Since we published this list, Romney used a speaking opportunity in Israel to do a bit of Palestinian-bashing, which complements the anti-Muslim campaign of Romney endorser Michele Bachmann (see item #12), and generally feeds the Romney bigotry strategy. Appearing before a gathering of donors, Romney attributed the economic disparity between Israel and the Palestinian territories as being due to "culture" and "divine provenance". More here.
Mitt Romney's named campaign advisers want you to know that they had nothing, nada — oops, didn't mean to use a foreign word — to do with the assertion of an unnamed campaign adviser last week that Barack Obama just doesn't get that special relationship between the United Kingdom and the United States on account of his father being from Kenya. From the Telegraph:
“We are part of an Anglo-Saxon heritage, and he feels that the special relationship is special,” the adviser said of Mr Romney, adding: “The White House didn’t fully appreciate the shared history we have”.
Romney campaign spokesman Ryan Williams said Wednesday that if an adviser did say that, the adviser wasn’t reflecting Romney’s views.
"I don't agree with whoever that adviser is," Romney said in an interview with NBC News that aired this evening. "But I can tell you that we have a very special relationship between the United States and Great Britain. … I also believe the president understands that."
Mitt Romney wants to "keep America America." The dropping of one letter from the Ku Klux Klan’s slogan, “Keep America American,” does not remove the intent behind Romney’s repeated use of such a virulently bigoted phrase. While Mitt Romney can claim ignorance of the slogan’s origins, he is intentionally channeling its energy.
This is one of the core attributes of what social scientists have termed “symbolic racism.”
This stereotype is central to contemporary right-wing political discourse, and can trace its lineage back to the Southern Strategy under Richard Nixon, and through to Ronald Reagan’s mobilization of anti-black sentiment with his allusions to “welfare queens” and “strapping young black bucks” who buy steaks with food stamps.
"The strategic goal of this project is to drive a wedge between gays and blacks — two key Democratic constituencies," the memo reads. "Find, equip, energize and connect African American spokespeople for marriage;…provoke the gay marriage base into responding by denouncing these spokesmen and women as bigots."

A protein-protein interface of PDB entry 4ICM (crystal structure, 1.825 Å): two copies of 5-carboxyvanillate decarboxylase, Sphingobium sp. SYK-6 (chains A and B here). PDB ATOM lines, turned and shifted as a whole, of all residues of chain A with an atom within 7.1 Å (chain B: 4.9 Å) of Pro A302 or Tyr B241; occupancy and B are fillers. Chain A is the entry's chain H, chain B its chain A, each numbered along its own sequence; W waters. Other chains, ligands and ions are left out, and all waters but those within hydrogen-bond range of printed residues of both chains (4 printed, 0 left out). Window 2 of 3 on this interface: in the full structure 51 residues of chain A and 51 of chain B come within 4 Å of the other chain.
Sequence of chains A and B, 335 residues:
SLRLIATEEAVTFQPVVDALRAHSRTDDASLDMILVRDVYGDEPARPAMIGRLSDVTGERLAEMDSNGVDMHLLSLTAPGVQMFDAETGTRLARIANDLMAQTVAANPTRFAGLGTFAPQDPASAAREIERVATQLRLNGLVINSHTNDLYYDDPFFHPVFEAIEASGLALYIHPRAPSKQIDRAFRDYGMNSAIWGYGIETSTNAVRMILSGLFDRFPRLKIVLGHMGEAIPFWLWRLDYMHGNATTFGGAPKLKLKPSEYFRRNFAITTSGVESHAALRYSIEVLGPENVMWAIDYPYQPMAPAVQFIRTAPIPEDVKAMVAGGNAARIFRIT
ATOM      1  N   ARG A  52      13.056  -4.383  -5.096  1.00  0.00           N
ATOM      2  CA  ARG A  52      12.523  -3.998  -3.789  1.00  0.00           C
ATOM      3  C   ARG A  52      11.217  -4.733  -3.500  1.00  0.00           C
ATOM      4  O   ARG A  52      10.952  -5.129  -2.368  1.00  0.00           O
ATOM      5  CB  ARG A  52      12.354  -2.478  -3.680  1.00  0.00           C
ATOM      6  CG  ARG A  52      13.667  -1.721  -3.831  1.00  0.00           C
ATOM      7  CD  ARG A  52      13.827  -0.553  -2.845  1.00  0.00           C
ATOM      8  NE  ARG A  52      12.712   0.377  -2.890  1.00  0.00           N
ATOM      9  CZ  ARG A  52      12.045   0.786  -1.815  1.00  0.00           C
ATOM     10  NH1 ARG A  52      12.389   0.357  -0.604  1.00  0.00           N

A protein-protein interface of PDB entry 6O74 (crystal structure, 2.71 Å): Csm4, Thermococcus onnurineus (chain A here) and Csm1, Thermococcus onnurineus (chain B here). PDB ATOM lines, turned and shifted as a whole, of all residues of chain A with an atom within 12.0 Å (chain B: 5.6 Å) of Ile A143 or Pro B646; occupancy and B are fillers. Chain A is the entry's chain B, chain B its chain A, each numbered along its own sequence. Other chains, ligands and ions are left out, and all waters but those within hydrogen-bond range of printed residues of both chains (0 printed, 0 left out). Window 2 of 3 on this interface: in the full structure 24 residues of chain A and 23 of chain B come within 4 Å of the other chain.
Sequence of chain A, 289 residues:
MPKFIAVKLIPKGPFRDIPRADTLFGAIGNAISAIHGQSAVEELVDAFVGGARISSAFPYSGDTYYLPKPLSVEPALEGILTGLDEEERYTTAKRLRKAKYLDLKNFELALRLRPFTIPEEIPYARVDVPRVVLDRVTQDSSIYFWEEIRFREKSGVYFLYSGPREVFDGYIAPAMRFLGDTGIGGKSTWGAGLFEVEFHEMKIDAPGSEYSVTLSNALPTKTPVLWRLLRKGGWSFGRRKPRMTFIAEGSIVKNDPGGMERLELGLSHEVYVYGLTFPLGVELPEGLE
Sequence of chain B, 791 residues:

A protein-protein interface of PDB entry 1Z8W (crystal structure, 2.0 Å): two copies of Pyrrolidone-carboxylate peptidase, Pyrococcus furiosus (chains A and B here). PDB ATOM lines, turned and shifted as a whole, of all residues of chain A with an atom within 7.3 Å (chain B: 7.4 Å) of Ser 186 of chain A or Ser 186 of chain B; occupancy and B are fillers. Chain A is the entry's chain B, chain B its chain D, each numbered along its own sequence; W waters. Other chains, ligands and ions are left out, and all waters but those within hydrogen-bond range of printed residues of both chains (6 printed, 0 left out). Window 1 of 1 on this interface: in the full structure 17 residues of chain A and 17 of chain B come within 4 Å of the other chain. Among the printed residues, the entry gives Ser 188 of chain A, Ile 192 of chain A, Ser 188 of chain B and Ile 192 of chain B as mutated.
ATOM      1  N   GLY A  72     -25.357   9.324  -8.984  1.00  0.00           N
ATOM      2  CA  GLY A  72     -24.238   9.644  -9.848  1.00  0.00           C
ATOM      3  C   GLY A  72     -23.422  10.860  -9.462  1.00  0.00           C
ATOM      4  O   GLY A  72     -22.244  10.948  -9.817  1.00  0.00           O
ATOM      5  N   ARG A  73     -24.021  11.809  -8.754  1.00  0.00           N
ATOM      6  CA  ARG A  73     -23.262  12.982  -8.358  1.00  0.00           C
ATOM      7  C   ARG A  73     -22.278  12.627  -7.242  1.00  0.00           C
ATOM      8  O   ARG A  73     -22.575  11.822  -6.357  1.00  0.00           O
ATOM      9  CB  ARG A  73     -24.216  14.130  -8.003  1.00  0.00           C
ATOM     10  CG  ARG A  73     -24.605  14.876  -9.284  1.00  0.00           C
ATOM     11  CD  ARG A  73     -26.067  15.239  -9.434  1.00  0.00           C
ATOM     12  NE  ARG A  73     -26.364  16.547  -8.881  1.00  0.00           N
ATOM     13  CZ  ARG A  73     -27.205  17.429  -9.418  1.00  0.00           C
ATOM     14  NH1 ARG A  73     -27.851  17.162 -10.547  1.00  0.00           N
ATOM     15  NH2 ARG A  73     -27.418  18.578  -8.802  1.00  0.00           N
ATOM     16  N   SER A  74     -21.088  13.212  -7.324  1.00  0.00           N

The goal of the [Coalition of African American Pastors] protest (which NOM has so generously proven) is not to take a stand against marriage equality. Nor is it to get President Obama to rescind his support of marriage equality.
The point of the CAAP protest is to generate a hostile division between gays and blacks which would help Romney get elected.
He had to know that trotting out his "promise to repeal Obamacare" line would generate a negative response, and the audience delivered with a chorus of boos — just as he had to know that his right-wing base would love to watch that video clip on instant replay. And when he patronizingly asserted himself as the best candidate "for African American families," Romney was clearly playing to the the white Republican base, whose leaders often express purported knowledge of what's best for black people.
"I hope people understand this, your friends who like Obamacare, you remind them of this, if they want more stuff from government, tell them to go vote for the other guy — more free stuff," Romney said, according to a pool report. "But don't forget nothing is really free."Given the racial context of the remark, it was, at best, insensitive. At worst, it was eerily reminiscent of Newt Gingrich's gambit in the South Carolina primary, when the former House speaker dubbed Obama the "food stamp president."
"Like his colleagues in the faculty lounge who think they know better, President Obama demonizes and denigrates almost every sector of our economy," Romney said.
“Barack Obama’s attempt to denigrate and diminish the achievement of the individual diminishes us all.”
denigrate –1520s, from L. denigratus, pp. of denigrare "to blacken, defame," from de- "completely" (see de-) + nigr-, stem of niger "black" (see Negro). of unknown origin. "Apparently disused in 18th c. and revived in 19th c." [OED]. Related: Denigrated; denigrating.
In three separate interviews on Tuesday, July 17, Sununu asserted that Obama was somehow foreign, having been partly raised in Indonesia, and then in Hawaii, where Sununu characterized him as "smoking something." (History be damned: Hawaii, apparently, doesn't qualify as an American state in the United States of Sununu.)
— Marco Rubio (@marcorubio) July 19, 2012
Romney himself followed up [Sununu's comments] a few hours later, characterizing his own vision as "Celebrating success instead of attacking it and denigrating making America strong." He continued: "That’s the right course for the country. [Obama's] course is extraordinarily foreign."
"You know, I don't agree with all the people who support me," Romney said. "My guess is they don't agree with everything I believe in. But I need to get 50.1 percent or more and I'm appreciative to have the help of a lot of good people."
What I think these members of Congress have done is simply raise the question, to a variety of inspectors general in key agencies, are your departments following their own security clearance guidelines, are they adhering to the standards that presumably everybody who seeks a security clearance should have to go through, are they making special exemptions? What is wrong with raising the question? Why is even asking whether we are living up to our standards a legitimate area of congressional oversight, why has that generated this criticism? I’m just mystified by it.
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